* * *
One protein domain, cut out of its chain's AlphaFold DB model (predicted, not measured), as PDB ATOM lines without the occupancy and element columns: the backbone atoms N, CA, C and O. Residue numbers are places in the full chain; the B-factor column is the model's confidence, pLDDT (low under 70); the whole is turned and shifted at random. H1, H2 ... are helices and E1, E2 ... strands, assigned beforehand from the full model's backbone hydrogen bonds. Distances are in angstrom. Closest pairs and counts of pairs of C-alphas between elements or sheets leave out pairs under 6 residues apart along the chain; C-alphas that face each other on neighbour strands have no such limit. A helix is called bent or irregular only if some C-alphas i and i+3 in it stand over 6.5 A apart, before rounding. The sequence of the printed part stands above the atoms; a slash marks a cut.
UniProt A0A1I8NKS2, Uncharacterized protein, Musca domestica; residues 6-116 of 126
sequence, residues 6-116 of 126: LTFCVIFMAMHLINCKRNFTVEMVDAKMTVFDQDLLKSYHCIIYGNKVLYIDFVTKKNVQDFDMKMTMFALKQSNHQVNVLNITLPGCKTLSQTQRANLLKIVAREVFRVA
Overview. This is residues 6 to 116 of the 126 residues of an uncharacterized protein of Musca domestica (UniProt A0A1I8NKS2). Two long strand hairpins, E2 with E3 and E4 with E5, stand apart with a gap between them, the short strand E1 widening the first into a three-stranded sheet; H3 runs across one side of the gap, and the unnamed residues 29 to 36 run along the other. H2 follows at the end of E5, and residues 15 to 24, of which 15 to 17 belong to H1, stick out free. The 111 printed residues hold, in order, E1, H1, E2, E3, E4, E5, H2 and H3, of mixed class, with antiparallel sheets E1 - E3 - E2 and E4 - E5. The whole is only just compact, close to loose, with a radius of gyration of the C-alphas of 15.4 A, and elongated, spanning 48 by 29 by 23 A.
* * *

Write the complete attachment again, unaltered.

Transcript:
One protein domain, cut out of its chain's AlphaFold DB model (predicted, not measured), as PDB ATOM lines without the occupancy and element columns: the backbone atoms N, CA, C and O. Residue numbers are places in the full chain; the B-factor column is the model's confidence, pLDDT (low under 70); the whole is turned and shifted at random. H1, H2 ... are helices and E1, E2 ... strands, assigned beforehand from the full model's backbone hydrogen bonds. Distances are in angstrom. Closest pairs and counts of pairs of C-alphas between elements or sheets leave out pairs under 6 residues apart along the chain; C-alphas that face each other on neighbour strands have no such limit. A helix is called bent or irregular only if some C-alphas i and i+3 in it stand over 6.5 A apart, before rounding. The sequence of the printed part stands above the atoms; a slash marks a cut.
UniProt A0A1I8NKS2, Uncharacterized protein, Musca domestica; residues 6-116 of 126
sequence, residues 6-116 of 126: LTFCVIFMAMHLINCKRNFTVEMVDAKMTVFDQDLLKSYHCIIYGNKVLYIDFVTKKNVQDFDMKMTMFALKQSNHQVNVLNITLPGCKTLSQTQRANLLKIVAREVFRVA
Overview. This is residues 6 to 116 of the 126 residues of an uncharacterized protein of Musca domestica (UniProt A0A1I8NKS2). Two long strand hairpins, E2 with E3 and E4 with E5, stand apart with a gap between them, the short strand E1 widening the first into a three-stranded sheet; H3 runs across one side of the gap, and the unnamed residues 29 to 36 run along the other. H2 follows at the end of E5, and residues 15 to 24, of which 15 to 17 belong to H1, stick out free. The 111 printed residues hold, in order, E1, H1, E2, E3, E4, E5, H2 and H3, of mixed class, with antiparallel sheets E1 - E3 - E2 and E4 - E5. The whole is only just compact, close to loose, with a radius of gyration of the C-alphas of 15.4 A, and elongated, spanning 48 by 29 by 23 A.